Sri Lanka Fights Cricket match-fixing

Published July 3rd, 2000 - 02:00 GMT

Sri Lanka's Cricket Control Board announced on Monday secret measures to prevent match-fixing in a triangular series with South Africa and Pakistan. 

Cricket board chief executive Dhammika Ranatunga said the cricket boards of Pakistan and South Africa had also taken steps on their own to ensure that the tournament was not manipulated by bookmakers. 

"We have taken very stringent measures," Ranatunga said. "We can't discuss them publicly because then it would be counter productive. It is done to restore confidence in the game" 

The triangular involves South Africa and Pakistan, two countries whose international players have been tainted with allegations of accepting bribes from bookies and charges that they threw matches. 

Pakistan manager, Mohammed Nasir, blamed India for the match fixing scandals plaguing cricket and said, "the betting centers are based in India." 

Nasir said he had the "highest admiration" for disgraced South African skipper Hansie Cronje who recently confessed to accepting money from bookies.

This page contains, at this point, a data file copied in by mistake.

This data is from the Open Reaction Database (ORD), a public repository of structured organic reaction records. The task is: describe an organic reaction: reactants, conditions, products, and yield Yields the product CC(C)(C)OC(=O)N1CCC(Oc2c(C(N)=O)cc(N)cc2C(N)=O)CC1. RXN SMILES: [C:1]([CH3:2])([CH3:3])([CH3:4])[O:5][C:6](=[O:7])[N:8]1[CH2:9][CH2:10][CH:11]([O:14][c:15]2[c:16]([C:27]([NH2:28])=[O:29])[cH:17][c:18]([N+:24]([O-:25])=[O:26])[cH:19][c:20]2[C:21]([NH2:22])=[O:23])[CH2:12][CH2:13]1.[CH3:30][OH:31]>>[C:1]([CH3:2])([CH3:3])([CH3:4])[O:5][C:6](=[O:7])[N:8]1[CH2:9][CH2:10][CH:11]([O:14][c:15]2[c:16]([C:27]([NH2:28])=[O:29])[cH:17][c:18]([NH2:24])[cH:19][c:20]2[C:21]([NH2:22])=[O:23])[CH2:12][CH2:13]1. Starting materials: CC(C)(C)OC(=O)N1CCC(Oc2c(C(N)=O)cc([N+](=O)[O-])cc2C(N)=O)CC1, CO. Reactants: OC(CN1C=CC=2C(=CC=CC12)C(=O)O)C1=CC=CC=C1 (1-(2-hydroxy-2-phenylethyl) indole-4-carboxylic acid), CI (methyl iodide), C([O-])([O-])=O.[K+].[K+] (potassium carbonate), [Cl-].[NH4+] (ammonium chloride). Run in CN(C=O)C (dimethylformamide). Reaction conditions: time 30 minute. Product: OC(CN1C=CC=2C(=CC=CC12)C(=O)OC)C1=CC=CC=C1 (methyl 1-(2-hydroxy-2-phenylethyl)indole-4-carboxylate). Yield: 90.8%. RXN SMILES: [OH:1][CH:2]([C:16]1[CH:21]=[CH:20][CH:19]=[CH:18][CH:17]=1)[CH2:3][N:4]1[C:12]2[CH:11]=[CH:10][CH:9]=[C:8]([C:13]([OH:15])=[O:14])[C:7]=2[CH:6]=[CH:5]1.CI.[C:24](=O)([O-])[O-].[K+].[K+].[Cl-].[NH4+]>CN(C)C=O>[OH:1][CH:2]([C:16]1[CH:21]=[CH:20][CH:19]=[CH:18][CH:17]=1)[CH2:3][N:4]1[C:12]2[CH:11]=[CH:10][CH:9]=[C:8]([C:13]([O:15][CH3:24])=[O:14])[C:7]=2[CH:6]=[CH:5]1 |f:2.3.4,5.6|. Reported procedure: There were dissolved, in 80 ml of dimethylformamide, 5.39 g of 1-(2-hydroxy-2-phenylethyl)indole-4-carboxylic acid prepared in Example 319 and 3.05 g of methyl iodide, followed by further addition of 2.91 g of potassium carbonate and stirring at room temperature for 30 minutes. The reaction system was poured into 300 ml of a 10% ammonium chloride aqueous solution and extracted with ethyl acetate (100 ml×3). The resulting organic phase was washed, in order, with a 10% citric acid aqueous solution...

"He had great courage to come out and confess. I have the greatest admiration for Hansie Cronje," Nasir said while defending Pakistan players who have also been found guilty by a home inquiry. 

Nasir said the root of match-fixing was in Indian bookies and said India had failed to prosecute the South African players named in the ongoing scandal. 

The Pakistan Cricket Board in May fined Wasim Akram, Mushtaq Ahmed, Waqar Younis, Inzimam-ul-Haq and Saeed Anwar following Judge Malik Qayyum's report into match fixing. Some of them are currently here. 

When the Pakistan team arrived here for a three test series, which is followed by the triangular from Wednesday, there was a strict call monitoring system amid allegations that bookies were getting through to players on the telephone. 

Meanwhile, Sri Lanka's cricket board also announced the setting up of an independent panel to investigate and prevent match-fixing that is plaguing the sport world-wide. 

The board appointed a five-member panel headed by a retired Supreme Court judge to draft a code of conduct for players. 

Sri Lanka's Cricket Board president Thilanga Sumathipala said Sri Lanka had been spared allegations of match fixing but he wanted the panel to recommend ways and means to ensure that it did not creep into the game here. 

"We want to have a committee that will make recommendations and we hope to publish them and also go to the ICC and ask them to adopt such systems to prevent the fraud of match fixing," Sumathipala said – (AFP) 

© 2000 Al Bawaba (

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